Roma have been settled in the Balkans for centuries (at least since the 11th to 12th century and, according to some authors, even from as early as the 9th century). The first Romani settlers in the Balkans were the Roma communities who spoke the Romani dialects of the Balkan dialect group. Subsequently, they were joined by Romanies who spoke the dialects of the southern Vlax dialectal group, and who are the descendants of a big wave of migration from Wallachia and Moldova who scattered en masse all over the Balkan Peninsula in the 17th and 18th centuries. The Balkans have a relatively well-preserved variety of the different groups and metagroup communities who practice Islam or Christianity. Some of them converted from one religion to the other in different periods of history and their beliefs are often characterised by a high degree of syncretism. The most general distinction between these communities is the distinction between Muslims (Xoroxan, Xoraxane or Khorane Roma) and Orthodox Christians (Dasikane Roma), who are divided into more or less autonomous groups within each community. The groups are differentiated at various hierarchical levels (i.e. the lead in Roma identity structure can be on the level of the two major subdivisions or on the level of separate groups, or on the level of subgroups and/or regional subdivisions) Examples of such internal subdivisions of the main metagroup communities are groups belonging to the Balkan dialectal community: Arlia, Kovači (Bugurdži, Arabadži), etc. in the countries of the former Yugoslavia; Erlii, Burgudži, Futadži, Fičiri, Drindari, Kalajdži, Košničari, Demirdži, etc. in Bulgaria; Arlia, Mečkara, Sepetdži in Albania; Arlija, Sevljarja in Greece; Erlides, Sepedži, Kalajdži, Boxčadžı in Turkey. The Vlax I dialectal community comprises for instance the Gurbeti, Džambazi, Bosnian Čergarja, Montenegrian Čergarja, Kaloperi, etc. in the countries of the former Yugoslavia; Vlaxoria (Vlaxički, Laxo), Thracian Kalajdži, Džambazi, Pârčori, etc. in Bulgaria; Kaburdži, Kurtofi, Čergara in Albania; Kalpazaja, Xandurja, Filipidži in Greece; Vlaxos (Laxoja) in Turkey. This list of Romani groups in the Balkans is by no means exhaustive as the boundaries of the groups are not always clearly defined and often given group names which arose as professionyms (e.g. Kalajdži, Košničari, etc.) refer to two or more very different groups (in one or more countries). The processes of “preferred ethnic identity” are strongly expressed mainly among the Muslim Roma in the Balkans. A significant number of them are Turkish-speaking (or have Turkish and Romani as mother tongues) and often prefer to declare (or perceive) themselves as Turks. This is the case most often in Bulgaria, Eastern Macedonia and Aegean Thrace (Greece). In other cases, the preferred community is Albanian. The processes of adopting the identity of the surrounding population, such as in the groups of the so-called Džorevci in Bulgaria or Gjorgjovci in Serbia, are similar in content. A relatively small number of Roma belong to the groups who settled in this region during the large Roma migrations in the second half of the 19th century and the beginning of the 20th century and who belong to the Vlax II dialectal group. In the countries of the former Yugoslavia (mostly in Serbia) they are known by the general umbrella term Laješi and in Bulgaria Kardaraši / Kaldaraši, in some places also as Laješi or Katunari (i.e. Nomads). In Bulgaria their popular self-appellation is Rom Ciganjak ‘true Gypsie’). There are several subgroup subdivisions within this group, according to family or regional lines (such as the Zlatari, Niculeš, Tasmanari, Žapleš, Dudulani, Lâjneš, Njamcurja in Bulgaria). The numerous Romanian-speaking communities inhabit the whole Balkan Peninsula (except for Albania, Kosovo and Turkey). Their self-appellation in Bulgaria and eastern Serbia is Rudari / Ludari; Bejaši in Croatia and in some places in eastern Serbia; Baňjaši in Vojvodina, Karavlasi in Bosnia, etc. In some instances, as e.g. among Rudari in Bulgaria a certain extent of intergroup subdivisions is preserved based on professional features (such as Lingurari [spoon-makers], Ursari or Mečkari [bear-trainers]), and on regional features (e.g. Monteni, Intreni, Kamčieni, Dobrudženi, Tracieni, etc.). Among these communities we can observe the phenomenon of “preferred ethnic identity” (i.e. they prefer to be identified as Vlaxs / Romanians, and recently in some places (Croatia, Serbia) sometimes also as Roma; in Bulgaria some of them are undergoing a process of searching for their own (non-Romanian and non-Romani) identity, connected with attempts at construction of their own quasi-history). Processes of searching and attempts at constructing a new, non-Romani identity are observed also among other communities in the Balkans, e.g. among the Turkish-speaking community of the Milliet ‘people’, as a neutral ethnic category) in Bulgaria or among Albanian-speaking Aškali in Kosovo. The processes in this direction acquire qualitatively new shapes for the Balkan Egyptians in Macedonia, Albania, Kosovo and Serbia, who for centuries were perceived by their surrounding population as Gypsies (Gjupti / Gjupci in Macedonia, Jevgi in Albania, etc.). They are not only actively constructing their own comprehensive national history, but have also received official recognition as a detached community in Kosovo, where they are part of the RAE (Roma, Egyptiand, Aškali) communities. In Romania the mosaic of Roma groups is also diverse. To a great extent this mosaic is determined by the division of the Roma into different categories during the period of their enslavement in the Danubian principalities (Wallachia and Moldova). With time the ancestors of the Vatraši category (from‘vatr’ - fireplace, i.e. settled, domestic slaves), also called Kherutne Rom (i.e. those who live in houses) have lost their group distinctions and have become a large metagroup community with partially preserved regional or professional features. Most of them are only Romanian-speaking and many of them demonstrate a preference for a Romanian identity. Only a small number of them also speaks Romani. The Romanian-speaking Rudari (in Wallachia), Lingurari (in Moldova), Bâeši / Beaši in Transylvania) are a large community who also used to have a special status during the time of slavery. The descendants of the Lâeši slaves, who used to be nomads and paid an annual tax to their masters (the prince, boyars, or monasteries), are today a detached metagroup community, known under the generalised name Lâeši and/or Pletoši and Kortorari. Within this metagroup community, the relatively well-preserved groups and subgroups are e.g. Kălderari, Zlatari, Čurari, Gabori, Kazandži, Aržentari, Korbeni, Modorani, Tismanari or Čori, who belong to the Vlax II dialectal group. In Romania there are also groups linguistically classified as part of the Balkan dialect group (Ursari, Spoitoari), and in Dobrudzha there are Turkish- or Tatar-speaking Muslim Roma with their respective preferred identity. Transylvania home to a significant number of Romani-speaking Rumungri (Roma Ungrika), part of them are Hungarian-speaking Rumungri, often with a preferred Hungarian identity. In central Europe the variety of Roma groups is smaller relative to the one in the Balkans and in Romania. In Slovakia, a large Roma population has been settled for centuries, divided most generally into the Slovenska (Slovak) Roma (also called by some scholars Servika Roma) speaking Central or Carpathian dialects of Romanes, and Ungrika Roma or Rumungri, many of whom are only Hungarian-speaking and some of whom have a preferred Hungarian identity. This is also the home of Vlašika or Olah (Wallachian) Roma (their number there is smaller) from different subdivisions - Lovari, Bougešti, Drizdari, etc., who are former nomads, speaking northern Vlax dialects. Moreover, we find small communities of Romanian-speaking Bajaši or Korytari.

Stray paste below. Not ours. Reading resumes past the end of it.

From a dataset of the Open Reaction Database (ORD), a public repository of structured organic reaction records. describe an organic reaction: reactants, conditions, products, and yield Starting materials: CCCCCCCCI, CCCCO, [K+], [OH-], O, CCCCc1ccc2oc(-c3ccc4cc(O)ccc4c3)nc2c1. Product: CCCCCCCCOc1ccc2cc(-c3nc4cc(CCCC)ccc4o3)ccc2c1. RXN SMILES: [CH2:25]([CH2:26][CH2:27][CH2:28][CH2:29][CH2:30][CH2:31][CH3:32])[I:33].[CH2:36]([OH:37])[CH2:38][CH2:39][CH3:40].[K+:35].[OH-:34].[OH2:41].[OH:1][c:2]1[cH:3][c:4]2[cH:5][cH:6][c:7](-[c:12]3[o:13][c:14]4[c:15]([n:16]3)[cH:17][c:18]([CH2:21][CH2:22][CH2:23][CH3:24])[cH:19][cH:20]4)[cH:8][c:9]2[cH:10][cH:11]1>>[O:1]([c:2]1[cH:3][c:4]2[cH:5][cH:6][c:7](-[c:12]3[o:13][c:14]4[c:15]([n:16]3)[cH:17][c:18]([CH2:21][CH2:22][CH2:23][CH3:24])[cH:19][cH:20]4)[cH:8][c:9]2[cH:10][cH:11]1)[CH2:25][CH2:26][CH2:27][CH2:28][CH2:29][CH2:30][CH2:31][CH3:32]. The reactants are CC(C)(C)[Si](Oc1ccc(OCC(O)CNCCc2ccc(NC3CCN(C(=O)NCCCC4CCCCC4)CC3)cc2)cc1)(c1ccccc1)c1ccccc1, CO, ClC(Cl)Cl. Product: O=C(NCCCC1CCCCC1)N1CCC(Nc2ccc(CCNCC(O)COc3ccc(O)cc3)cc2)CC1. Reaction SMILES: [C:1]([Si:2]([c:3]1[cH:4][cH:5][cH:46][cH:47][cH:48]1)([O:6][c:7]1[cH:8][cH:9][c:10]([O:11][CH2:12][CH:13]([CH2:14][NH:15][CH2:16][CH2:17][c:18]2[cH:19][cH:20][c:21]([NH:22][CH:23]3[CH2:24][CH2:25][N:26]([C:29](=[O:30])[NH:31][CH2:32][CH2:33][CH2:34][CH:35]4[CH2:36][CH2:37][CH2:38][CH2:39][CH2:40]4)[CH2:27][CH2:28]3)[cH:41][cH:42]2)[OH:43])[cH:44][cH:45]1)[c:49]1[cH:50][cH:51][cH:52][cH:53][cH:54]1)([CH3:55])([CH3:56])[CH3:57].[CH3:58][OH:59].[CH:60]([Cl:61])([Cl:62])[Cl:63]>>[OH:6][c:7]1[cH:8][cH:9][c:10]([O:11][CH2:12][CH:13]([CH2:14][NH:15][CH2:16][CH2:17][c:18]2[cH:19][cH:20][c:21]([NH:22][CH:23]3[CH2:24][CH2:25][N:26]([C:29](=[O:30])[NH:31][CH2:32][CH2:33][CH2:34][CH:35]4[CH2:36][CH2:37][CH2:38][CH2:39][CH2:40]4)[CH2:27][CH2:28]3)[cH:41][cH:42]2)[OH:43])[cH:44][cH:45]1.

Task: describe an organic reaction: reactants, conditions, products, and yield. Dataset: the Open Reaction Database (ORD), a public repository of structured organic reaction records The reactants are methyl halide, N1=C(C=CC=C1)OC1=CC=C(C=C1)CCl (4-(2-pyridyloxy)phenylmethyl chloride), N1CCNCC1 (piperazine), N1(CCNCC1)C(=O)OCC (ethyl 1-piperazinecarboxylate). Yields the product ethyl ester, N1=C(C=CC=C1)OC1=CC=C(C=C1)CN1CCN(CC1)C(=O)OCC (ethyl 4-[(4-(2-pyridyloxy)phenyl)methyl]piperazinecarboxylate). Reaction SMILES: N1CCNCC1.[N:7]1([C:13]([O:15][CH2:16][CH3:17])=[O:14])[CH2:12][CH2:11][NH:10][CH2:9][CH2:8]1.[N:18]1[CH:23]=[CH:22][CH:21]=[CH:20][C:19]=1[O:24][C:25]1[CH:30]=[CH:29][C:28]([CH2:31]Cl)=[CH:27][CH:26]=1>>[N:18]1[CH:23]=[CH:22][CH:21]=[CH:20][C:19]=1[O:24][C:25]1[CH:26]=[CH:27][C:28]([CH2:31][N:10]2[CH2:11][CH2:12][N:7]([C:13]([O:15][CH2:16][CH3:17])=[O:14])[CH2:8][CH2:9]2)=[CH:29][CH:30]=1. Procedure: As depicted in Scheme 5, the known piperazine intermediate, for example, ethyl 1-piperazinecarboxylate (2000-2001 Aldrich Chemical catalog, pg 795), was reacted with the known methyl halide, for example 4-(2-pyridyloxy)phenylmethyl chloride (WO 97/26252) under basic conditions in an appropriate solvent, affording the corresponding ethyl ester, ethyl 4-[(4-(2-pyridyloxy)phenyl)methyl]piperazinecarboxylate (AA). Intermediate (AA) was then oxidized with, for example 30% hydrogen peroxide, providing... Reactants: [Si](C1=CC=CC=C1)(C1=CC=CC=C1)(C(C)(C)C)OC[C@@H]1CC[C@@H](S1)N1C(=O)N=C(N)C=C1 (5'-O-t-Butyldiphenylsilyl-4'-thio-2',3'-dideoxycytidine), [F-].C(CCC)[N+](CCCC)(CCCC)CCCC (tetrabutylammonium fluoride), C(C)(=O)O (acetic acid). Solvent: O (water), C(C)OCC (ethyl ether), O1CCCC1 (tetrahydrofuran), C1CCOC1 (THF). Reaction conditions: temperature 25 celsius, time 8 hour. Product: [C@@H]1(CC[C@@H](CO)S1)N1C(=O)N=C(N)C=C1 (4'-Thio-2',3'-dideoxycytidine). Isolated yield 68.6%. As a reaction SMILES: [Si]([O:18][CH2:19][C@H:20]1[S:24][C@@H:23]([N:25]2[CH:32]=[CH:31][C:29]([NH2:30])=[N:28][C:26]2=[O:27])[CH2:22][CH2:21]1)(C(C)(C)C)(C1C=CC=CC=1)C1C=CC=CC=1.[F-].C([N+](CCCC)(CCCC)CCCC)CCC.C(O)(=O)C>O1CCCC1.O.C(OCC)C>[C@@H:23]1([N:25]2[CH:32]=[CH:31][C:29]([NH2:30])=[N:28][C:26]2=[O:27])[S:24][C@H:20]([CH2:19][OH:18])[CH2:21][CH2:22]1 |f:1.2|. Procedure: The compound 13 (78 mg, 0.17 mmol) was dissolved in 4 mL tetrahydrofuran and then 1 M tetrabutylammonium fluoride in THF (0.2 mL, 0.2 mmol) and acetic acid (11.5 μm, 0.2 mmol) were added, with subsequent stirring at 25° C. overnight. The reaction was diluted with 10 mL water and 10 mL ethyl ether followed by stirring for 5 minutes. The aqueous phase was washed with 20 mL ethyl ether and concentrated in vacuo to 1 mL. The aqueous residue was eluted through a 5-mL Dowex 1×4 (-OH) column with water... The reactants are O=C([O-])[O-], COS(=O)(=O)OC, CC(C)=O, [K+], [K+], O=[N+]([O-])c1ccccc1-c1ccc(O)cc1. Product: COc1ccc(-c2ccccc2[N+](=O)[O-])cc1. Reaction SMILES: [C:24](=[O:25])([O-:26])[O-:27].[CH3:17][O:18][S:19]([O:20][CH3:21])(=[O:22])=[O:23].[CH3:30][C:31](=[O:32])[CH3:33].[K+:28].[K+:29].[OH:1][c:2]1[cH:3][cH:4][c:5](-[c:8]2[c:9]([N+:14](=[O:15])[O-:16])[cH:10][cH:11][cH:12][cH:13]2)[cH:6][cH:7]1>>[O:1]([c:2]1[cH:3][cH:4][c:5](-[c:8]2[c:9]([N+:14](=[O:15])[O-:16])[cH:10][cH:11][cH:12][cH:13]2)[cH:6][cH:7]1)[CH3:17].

The situation in the Czech Republic mirrors the situation in Slovakia because during the Second World War the local Roma and Sinti were almost entirely annihilated in Nazi concentration camps (only a few families survived). After World War II, the country was repopulated by Roma who came from Slovakia (primarily from the region of eastern Slovakia). In Hungary the settled Rumungri (Ungrika Roma) and/or Ciganyok are predominant. Most of them are Hungarian-speaking, many of them also with a preferred Hungarian identity. One may also encounter Romani-speaking groups of Rumungri, although they are less numerous (mostly in Eastern Hungary), as well as a minor presence of Slovenska Roma. The second most numerous community are the Vlašika Roma or Olah Roma with internal subdivisions into Lovari, Kelderari, Čurari, Drizari, Posotari, Kherari, Čerhari, Khangliari, Colari, Mašari, and others. The third community is the Romanian-speaking Bojaši, with internal subdivisions into Ardelan, Muntjan, Titjan, etc.). Among some of them there is an on-going process of developing a Roma identity. Poland is a country with a relatively small number of Roma. In the regions which used to be part of the former Russian Empire live the Polska (Polish) Roma, former nomads who are now scattered all over Poland. Their community also includes the so-called Xaladitka (or Ruska) Roma who live in areas bordering the former Soviet Union, as well as their relatives Sasitka (German) Roma near the border with the former Prussia. Bergitka Roma, who have been sedentary for centuries, live along the northern slopes of the Carpathian mountains. Small communities of Kelderari and Lovari, who are relatively new migrants (from the beginning of the 20th century) are scattered across the country. The biggest Roma community in the countries of the former Russian Empire and USSR is the community of Ruska (Russian) Roma, known also as Xaladitka Roma. These are the descendants of the first Roma who settled within the Russian Empire in the 16th to 17th century, coming from Germany through Poland and Lithuania. They are former nomads, mainly Orthodox Christians, who speak a different dialect to the Baltic (or Nordic) groups of Romanes dialects. Ruska Roma have more or less detached subdivisions which are not endogamically closed. These subdivisions are detached according to the territories of residence (nowadays or in the past), e.g. Polska Roma, also called Xaladitka Roma in the past, and nowadays Litovska Roma, in Lithuania and Belarus; Lotfika (Latvian) Roma living in Latvia and partly also in Estonia; Sibirjaki, who are nowadays dispersed across the whole of Russia and Ukraine. Ruska Roma, with all their more or less separate divisions currently live in different countries of the former USSR (including individual families in Kazakhstan and Kyrgyzstan), without interrupting their ties. Next in numbers is the Roma community of the so-called Ukrainian Roma with the self-appellation Servi, with their internal subdivisions into Xandžari, Kalmyši, Gimpeni, Kahanci, Korči, etc. Some of the subdivisions of the Servi have lost their language and are Ukrainian-speaking. They settled in eastern Ukraine and the southern parts of Russia as early as the middle of the 16th century, migrating from Poland. Nowadays they are scattered all over Russia and also in Kazakhstan. In eastern Ukraine and southern Russia we find a small group of Plaščuni, former nomads speaking a Central or rather Carpathian dialect of Romanes. Dialects from the same dialectal group are spoken also by some of the Slovenska (Slovak) Roma and Rumungri, who settled in Transcarpathian Ukraine, others are Hungarian-speaking, many with a preferred Hungarian identity. Significant numbers of Rumungri are nowadays migrating towards large Russian cities where they are referred to as Madjari. The Roma communities who are representatives of the Balkan dialect groups who migrated from the Balkan Peninsula through Wallachia and Moldavia in the 17th to 18th century are relatively numerous. These are the Ursara in Moldova and southern Ukraine and Krimurja or Kırımlıtika Roma (from Kırım – the Tatar name for Crimea). Krimurja, who are Muslim by tradition, used to live in Crimea and in modern times resettled in Ukraine, southern Russia, Moscow and Povolzhie (along the Volga river). Some of them had lived in Transcaucasia and central Asia until recently, but migrated from there to various cities in the Russian Federation and Ukraine. A special case is the community of Dajfa / Tajfa (old self-appellation Urumčel or Urmačel) in Crimea, who are today Tatar-speaking and have a preferred Tatar self-identity. Their ancestors came to these territories probably also from the Balkans and Asia Minor during the Ottoman Empire, probably in the 16th to 17th century.